And so I began to adjust the wiring with laser focus and precision. As I moved one wire out of the way, BBBZZZZTT! 110 volts of electricity arced through my body! For all that knowledge and preparation, I forgot to turn off the circuit breaker. My knowledge wasn’t applied, and I got a shocking experience as a result!

In a similar way, no amount of Bible trivia will change your life or impress God. Knowledge must be applied to your life.

Spiritual Practices

So to recap, the intellectual spiritual pathway loves God by seeking knowledge to gain understanding. That understanding leads to wisdom and a more Christ-like life. But those who walk the intellectual spiritual pathway are prone to pride and just collecting information without resulting in transformation.

As always, we have some ideas for how to practice this spiritual pathway on the back of your bulletin in addition to the discussion guide on the spiritual journey page of our website.

And I’ve already mentioned a few tools. You can read more of the context. You can ask the 5W’s and an H questions. You can keep a journal to track your progress in living a more Christ-like life.

Gary Thomas, who wrote the book Sacred Pathways upon which this sermon series is based, said this about the intellectual spiritual pathway: “What it comes down to is that I’ve never learned something about God that didn’t draw me closer to him. I’m confident this could be the testimony of every Christian who earnestly seeks God’s face by expanding his or her understanding.”

So you have an almost endless list of possible things to learn so that you can draw closer to God.

And we’re in the Information Age! What a time to be alive if you use your mind to love God!

So here are a few of my favorite technology tools for studying the Bible.

I use the OliveTree Bible app for reading and studying the Bible. It syncs between your desktop and phone or tablet, so you’re not locked into one device. And when I pull up a Bible verse, it then searches my whole digital library and displays the references for me. So I get a list of every commentary I have that talks about this verse. And it will pull up articles on any person mentioned in the verse. And it will collect related verses and relevant maps. All in a moment. I can read three times as much in half the time it takes me to look everything up in print. There’s a lot of free stuff, or you can pay to get really good reference materials. Again, that’s the OliveTree Bible app.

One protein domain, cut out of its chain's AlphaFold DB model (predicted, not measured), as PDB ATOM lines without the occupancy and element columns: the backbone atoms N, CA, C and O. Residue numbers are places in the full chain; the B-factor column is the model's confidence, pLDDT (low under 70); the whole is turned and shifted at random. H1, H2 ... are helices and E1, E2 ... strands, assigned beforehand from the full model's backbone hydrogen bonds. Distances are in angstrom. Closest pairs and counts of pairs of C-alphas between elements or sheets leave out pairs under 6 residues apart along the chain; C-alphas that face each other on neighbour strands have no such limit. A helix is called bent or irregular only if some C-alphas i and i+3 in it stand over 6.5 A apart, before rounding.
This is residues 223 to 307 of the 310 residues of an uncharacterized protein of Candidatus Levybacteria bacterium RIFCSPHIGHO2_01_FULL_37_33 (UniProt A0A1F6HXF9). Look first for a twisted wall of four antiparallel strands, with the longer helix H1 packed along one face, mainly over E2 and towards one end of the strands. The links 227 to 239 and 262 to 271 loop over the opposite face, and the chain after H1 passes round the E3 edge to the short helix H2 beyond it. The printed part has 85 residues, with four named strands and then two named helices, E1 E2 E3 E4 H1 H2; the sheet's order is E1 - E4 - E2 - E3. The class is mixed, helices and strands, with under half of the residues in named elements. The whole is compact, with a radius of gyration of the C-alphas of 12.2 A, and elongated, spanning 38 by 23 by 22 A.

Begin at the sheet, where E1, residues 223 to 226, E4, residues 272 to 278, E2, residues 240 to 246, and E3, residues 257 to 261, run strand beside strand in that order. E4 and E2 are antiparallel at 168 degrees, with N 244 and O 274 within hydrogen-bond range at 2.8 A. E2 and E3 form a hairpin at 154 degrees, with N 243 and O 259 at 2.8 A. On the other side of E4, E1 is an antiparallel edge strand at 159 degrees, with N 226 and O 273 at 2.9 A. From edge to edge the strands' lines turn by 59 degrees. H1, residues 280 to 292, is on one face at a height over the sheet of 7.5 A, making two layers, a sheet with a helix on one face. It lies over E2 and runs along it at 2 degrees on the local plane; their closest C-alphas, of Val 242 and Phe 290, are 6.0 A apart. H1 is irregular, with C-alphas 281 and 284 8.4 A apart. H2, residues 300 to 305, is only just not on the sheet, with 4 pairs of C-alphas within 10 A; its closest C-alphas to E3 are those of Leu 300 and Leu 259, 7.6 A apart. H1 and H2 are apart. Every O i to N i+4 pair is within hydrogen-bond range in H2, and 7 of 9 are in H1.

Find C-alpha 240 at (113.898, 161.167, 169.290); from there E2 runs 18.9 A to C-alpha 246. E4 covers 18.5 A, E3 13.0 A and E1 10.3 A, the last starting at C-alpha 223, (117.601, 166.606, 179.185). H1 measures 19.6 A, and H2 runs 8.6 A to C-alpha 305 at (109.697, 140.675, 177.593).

Another tool is on the website They have something similar to the OliveTree Bible app, but it’s all on their website. It’s like $4/month or something like that, but you get a similar cross-reference application with their library of materials. Same idea, just a different format and different payment model.

If you want devotionals or study guides to feed your mind and soul, we have links to a bunch of options on the “spiritual journey” page of our website.

And then there’s always Bible study groups. I know one of the men’s groups will keep going through the summer. And then all of our groups should be back up and running in the fall if you want to pursue the intellectual spiritual pathway with others.


Sisters and brothers, the intellectual spiritual pathway loves God by seeking knowledge to gain understanding. That understanding leads to wisdom and a more Christ-like life. The key to this spiritual pathway is to seek information that leads to transformation in the image of Christ.

So what could you learn this week? How will it affect your walk with God? And how will it affect your daily life? Amen.